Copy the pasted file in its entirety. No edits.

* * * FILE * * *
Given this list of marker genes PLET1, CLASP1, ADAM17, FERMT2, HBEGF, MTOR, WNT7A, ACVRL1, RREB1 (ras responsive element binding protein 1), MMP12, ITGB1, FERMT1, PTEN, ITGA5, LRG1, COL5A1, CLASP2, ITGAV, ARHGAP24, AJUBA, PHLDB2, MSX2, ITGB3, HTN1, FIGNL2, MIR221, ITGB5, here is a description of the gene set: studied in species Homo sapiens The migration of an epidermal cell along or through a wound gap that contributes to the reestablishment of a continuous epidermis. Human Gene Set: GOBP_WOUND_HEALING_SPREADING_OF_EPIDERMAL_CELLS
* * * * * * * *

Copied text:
Given this list of marker genes PLET1, CLASP1, ADAM17, FERMT2, HBEGF, MTOR, WNT7A, ACVRL1, RREB1 (ras responsive element binding protein 1), MMP12, ITGB1, FERMT1, PTEN, ITGA5, LRG1, COL5A1, CLASP2, ITGAV, ARHGAP24, AJUBA, PHLDB2, MSX2, ITGB3, HTN1, FIGNL2, MIR221, ITGB5, here is a description of the gene set: studied in species Homo sapiens The migration of an epidermal cell along or through a wound gap that contributes to the reestablishment of a continuous epidermis. Human Gene Set: GOBP_WOUND_HEALING_SPREADING_OF_EPIDERMAL_CELLS